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dc.contributor.advisorHarding, Johnen_US
dc.creatorDhakal, Shrijanaen_US
dc.date.accessioned2013-01-03T22:27:06Z
dc.date.available2013-01-03T22:27:06Z
dc.date.created2011-09en_US
dc.date.issued2011-10-03en_US
dc.date.submittedSeptember 2011en_US
dc.identifier.urihttp://hdl.handle.net/10388/ETD-2011-09-106en_US
dc.description.abstractThe main purpose of this study was to determine the associations between uterine crowding and embryonic and fetal survival in gestation, and postnatal performance (birth weight, postnatal growth and survival, backfat depth, and adrenocorticotrophic hormone (ACTH)-induced cortisol responses in pigs. The present research was based on the hypothesis that piglets from the less crowded (unilateral oviduct cauterized; CAUT) litters will exhibit superior postnatal performance compared to piglets from control (non-cauterized; CTRL). For this purpose, 13 unilaterally oviduct cauterized (CAUT) and 12 non-cauterized control (CTRL) sows were studied. At gestation day (D) 35 a laparotomy surgery was performed on all sows and the total number of corpora lutea and embryos present was used to calculate embryo survival. Piglet weight, gender and morphometrics were measured at birth. Piglet weights were again measured at D21, week (W) 3, W7, W12, W16, and W19 of age. Available stillborn piglets were dissected from litters of each group to assess the weights of vital organs. Average daily gain (ADG) was calculated for the lactation (ADGLACT; 0-21 days of age), nursery (ADGNUR; W3-7 of age), finisher (ADGFIN; W7-19) period, and from birth to market (ADGLIFETIME; W0-19). Backfat (P2) and loin eye depth were measured when pigs were approximately 70 kg and 110 kg live weight. Saliva samples were collected from offspring following ACTH challenges at W12 and 20 of age. Our results showed that uterine crowding in CTRL compared to CAUT resulted in a decrease in embryonic survival rate (CAUT = 66%, CTRL = 53%; P=0.04), fetal survival rate (CAUT = 59%, CTRL = 42.4%; P = 0.007), WTD0 (CAUT = 1.7 ± 0.3 kg, CTRL = 1.4 ± 0.2 kg; P < 0.001), and body mass index (CAUT = 0.18 ±0.01, CTRL = 0.17 ± 0.01; P = 0.04) at birth. Adrenal weight (CAUT = 0.5 ± 0.1 gm, CTRL = 0.3 ± 0.1 gm; P = 0.005) and adrenal:brain weight ratio (CAUT = 0.02 ± 0.004, CTRL = 0.01 ± 0.002; P = 0.009) in dissected stillborns (CAUT = 7, CTRL = 10) were lower in pigs from CTRL compared to CAUT sows, demonstrating that the brain sparing associated with intrauterine growth retardation markedly affected development of the adrenal gland. Pre-weaning survival (CAUT = 92.9%, CTRL = 82.1%; P = 0.01) was lower in pigs from CTRL sows. While doing overall analysis across the progeny, birth weight was most significant factor affecting ADG. Heavier birth weight pigs had higher ADGLACT (P =0.01). Pigs with higher ADGLACT, a potential proxy measure of post-natal catch up growth, had higher ADGLIFETIME (P < 0.001) after controlling for WTD0. In summary, uterine crowding negatively affected pre-natal growth and development, as manifested by decreased birth weight and body mass index. Birth weight was the most consistent factor affecting ADG throughout life, and the effects of uterine crowding per se were mediated through its impact on birth weight. In spite of having only one “functional” ovary in CAUT sows, the total litter weight at lactation D21 was not different between CTRL and CAUT litters. As both birth weight and piglet growth during lactation contribute to the pig’s lifetime performance, the intra- uterine environment, as well as the size of the litter and lactational environment, needs critical consideration for efficient pork production.en_US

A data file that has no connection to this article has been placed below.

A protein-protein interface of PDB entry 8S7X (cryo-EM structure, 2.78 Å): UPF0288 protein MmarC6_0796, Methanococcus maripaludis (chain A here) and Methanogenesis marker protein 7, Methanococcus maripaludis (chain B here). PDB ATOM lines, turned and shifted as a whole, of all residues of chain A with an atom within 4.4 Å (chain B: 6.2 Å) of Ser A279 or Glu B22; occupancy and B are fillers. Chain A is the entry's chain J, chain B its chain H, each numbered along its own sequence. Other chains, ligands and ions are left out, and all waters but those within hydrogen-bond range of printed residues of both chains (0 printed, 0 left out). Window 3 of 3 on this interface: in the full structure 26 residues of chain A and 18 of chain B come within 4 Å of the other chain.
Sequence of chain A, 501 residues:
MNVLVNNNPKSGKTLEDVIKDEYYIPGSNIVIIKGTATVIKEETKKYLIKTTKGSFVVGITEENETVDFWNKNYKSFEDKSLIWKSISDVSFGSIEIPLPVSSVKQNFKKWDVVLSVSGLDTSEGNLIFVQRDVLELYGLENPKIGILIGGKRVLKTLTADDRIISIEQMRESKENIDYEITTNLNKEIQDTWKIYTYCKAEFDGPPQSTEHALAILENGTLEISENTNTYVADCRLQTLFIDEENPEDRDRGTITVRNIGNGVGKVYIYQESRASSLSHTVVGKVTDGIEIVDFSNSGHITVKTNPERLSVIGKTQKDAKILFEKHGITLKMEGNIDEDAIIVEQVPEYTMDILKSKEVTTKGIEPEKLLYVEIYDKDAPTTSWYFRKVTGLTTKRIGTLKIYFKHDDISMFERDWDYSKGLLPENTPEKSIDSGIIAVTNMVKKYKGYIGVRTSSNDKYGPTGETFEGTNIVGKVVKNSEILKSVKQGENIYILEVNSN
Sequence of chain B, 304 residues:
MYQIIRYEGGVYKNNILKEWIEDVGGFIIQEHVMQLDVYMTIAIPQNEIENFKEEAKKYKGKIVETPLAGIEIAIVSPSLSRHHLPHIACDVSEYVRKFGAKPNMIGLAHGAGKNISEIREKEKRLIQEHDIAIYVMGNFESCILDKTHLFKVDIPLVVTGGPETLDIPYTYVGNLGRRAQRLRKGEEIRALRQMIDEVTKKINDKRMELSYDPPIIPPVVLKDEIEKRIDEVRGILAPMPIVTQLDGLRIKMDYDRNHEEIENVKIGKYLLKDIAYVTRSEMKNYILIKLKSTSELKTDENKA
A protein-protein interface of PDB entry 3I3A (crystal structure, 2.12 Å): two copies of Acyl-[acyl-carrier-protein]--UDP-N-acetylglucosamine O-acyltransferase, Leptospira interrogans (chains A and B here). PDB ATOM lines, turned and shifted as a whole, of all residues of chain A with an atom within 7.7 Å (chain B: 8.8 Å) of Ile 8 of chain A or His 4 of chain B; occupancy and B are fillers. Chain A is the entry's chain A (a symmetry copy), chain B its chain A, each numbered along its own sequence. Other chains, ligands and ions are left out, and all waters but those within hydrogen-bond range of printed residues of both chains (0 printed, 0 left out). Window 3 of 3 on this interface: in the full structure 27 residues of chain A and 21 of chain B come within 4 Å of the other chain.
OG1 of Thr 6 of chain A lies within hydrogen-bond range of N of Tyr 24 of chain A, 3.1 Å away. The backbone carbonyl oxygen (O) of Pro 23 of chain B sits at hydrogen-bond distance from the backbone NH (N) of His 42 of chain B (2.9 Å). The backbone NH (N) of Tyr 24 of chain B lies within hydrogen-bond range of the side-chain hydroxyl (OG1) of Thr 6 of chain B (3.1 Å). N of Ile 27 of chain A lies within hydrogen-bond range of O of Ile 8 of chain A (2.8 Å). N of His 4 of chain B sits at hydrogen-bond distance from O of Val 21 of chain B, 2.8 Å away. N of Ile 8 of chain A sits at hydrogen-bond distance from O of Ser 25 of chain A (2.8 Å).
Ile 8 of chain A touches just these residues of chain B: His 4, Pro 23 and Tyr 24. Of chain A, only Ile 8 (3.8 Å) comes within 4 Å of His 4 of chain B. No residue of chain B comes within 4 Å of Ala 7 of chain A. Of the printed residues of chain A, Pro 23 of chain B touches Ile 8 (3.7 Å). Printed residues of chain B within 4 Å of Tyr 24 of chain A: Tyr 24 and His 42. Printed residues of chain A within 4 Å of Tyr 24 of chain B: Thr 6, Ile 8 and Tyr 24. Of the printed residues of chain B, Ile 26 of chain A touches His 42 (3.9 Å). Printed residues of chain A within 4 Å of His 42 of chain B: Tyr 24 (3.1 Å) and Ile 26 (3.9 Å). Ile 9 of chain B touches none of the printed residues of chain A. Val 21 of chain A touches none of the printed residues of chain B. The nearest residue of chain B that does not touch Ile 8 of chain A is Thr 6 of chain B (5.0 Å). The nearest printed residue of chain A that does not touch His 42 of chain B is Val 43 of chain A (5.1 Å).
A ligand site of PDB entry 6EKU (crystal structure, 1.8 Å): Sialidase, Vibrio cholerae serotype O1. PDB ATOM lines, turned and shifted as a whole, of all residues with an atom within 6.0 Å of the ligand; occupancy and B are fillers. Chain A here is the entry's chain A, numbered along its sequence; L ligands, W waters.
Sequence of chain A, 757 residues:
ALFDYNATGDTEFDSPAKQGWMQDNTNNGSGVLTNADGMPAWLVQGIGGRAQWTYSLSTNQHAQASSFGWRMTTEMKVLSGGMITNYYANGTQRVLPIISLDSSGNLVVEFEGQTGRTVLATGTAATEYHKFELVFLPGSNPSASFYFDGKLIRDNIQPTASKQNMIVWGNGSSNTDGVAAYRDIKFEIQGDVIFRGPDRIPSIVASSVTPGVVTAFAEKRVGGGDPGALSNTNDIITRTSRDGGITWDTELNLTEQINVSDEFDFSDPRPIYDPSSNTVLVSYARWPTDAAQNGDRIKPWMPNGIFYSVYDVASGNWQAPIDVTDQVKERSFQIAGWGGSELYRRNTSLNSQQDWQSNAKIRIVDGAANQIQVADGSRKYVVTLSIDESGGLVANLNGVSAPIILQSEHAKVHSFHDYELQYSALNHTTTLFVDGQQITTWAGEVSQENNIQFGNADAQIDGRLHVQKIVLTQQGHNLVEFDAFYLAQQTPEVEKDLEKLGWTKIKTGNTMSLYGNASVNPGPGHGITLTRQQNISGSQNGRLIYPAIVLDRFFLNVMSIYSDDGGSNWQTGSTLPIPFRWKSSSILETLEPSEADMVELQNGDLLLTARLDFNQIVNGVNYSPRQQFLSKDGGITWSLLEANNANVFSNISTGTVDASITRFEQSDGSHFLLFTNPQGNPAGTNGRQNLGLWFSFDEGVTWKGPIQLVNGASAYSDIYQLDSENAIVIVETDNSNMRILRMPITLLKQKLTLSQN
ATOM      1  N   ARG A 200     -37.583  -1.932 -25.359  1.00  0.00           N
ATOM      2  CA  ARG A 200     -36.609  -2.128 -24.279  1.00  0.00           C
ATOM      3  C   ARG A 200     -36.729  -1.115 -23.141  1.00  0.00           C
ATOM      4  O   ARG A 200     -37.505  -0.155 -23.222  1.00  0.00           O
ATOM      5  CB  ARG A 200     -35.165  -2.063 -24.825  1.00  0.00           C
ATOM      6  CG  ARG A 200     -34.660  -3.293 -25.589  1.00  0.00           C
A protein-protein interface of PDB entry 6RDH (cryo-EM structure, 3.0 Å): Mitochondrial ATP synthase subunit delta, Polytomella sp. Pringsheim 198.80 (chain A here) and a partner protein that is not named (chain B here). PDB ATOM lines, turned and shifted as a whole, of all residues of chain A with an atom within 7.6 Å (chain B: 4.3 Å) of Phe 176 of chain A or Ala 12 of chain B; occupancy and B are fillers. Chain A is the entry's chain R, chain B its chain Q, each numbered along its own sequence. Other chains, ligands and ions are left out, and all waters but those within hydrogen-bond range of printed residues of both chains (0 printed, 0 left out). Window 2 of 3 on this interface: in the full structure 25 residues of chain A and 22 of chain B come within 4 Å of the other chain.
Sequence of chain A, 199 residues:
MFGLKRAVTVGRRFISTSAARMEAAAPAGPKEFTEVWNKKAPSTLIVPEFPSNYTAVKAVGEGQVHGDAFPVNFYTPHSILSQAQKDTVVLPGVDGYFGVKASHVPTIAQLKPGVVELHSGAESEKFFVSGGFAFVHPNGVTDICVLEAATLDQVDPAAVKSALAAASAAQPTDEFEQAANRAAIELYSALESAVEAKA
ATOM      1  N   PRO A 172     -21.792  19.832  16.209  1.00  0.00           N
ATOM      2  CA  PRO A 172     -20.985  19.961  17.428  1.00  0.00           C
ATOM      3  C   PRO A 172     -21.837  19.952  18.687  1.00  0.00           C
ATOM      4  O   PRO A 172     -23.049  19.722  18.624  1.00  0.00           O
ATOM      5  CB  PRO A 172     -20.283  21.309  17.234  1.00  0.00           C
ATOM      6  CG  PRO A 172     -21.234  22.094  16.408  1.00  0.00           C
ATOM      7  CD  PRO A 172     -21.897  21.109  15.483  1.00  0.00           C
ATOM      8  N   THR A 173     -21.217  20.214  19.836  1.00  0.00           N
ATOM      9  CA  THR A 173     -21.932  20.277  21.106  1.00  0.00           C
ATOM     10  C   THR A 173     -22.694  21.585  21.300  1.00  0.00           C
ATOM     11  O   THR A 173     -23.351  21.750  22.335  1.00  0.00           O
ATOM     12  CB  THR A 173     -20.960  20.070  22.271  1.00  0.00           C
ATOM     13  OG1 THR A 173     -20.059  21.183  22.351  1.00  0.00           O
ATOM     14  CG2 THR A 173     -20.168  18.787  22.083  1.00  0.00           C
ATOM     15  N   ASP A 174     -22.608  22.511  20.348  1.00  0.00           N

dc.language.isoengen_US
dc.subjectPig, Intrauterine crowding (IUC), Prenatal programming, Fetal development, Postnatal development, Adrenocorticotrophic hormone (ACTH), Cortisol.en_US
dc.titleImpact of Uterine Crowding on Farrowing Performance, Postnatal Performance and Adrenal Stress Responseen_US
thesis.degree.departmentLarge Animal Clinical Sciencesen_US
thesis.degree.disciplineLarge Animal Clinical Sciencesen_US
thesis.degree.grantorUniversity of Saskatchewanen_US
thesis.degree.levelMastersen_US
thesis.degree.nameMaster of Science (M.Sc.)en_US
dc.type.materialtexten_US
dc.type.genreThesisen_US
dc.contributor.committeeMemberFoxcroft, Georgeen_US
dc.contributor.committeeMemberGonyou, Harolden_US
dc.contributor.committeeMemberGerdts, Volkeren_US
dc.contributor.committeeMemberCampbell, Johnen_US


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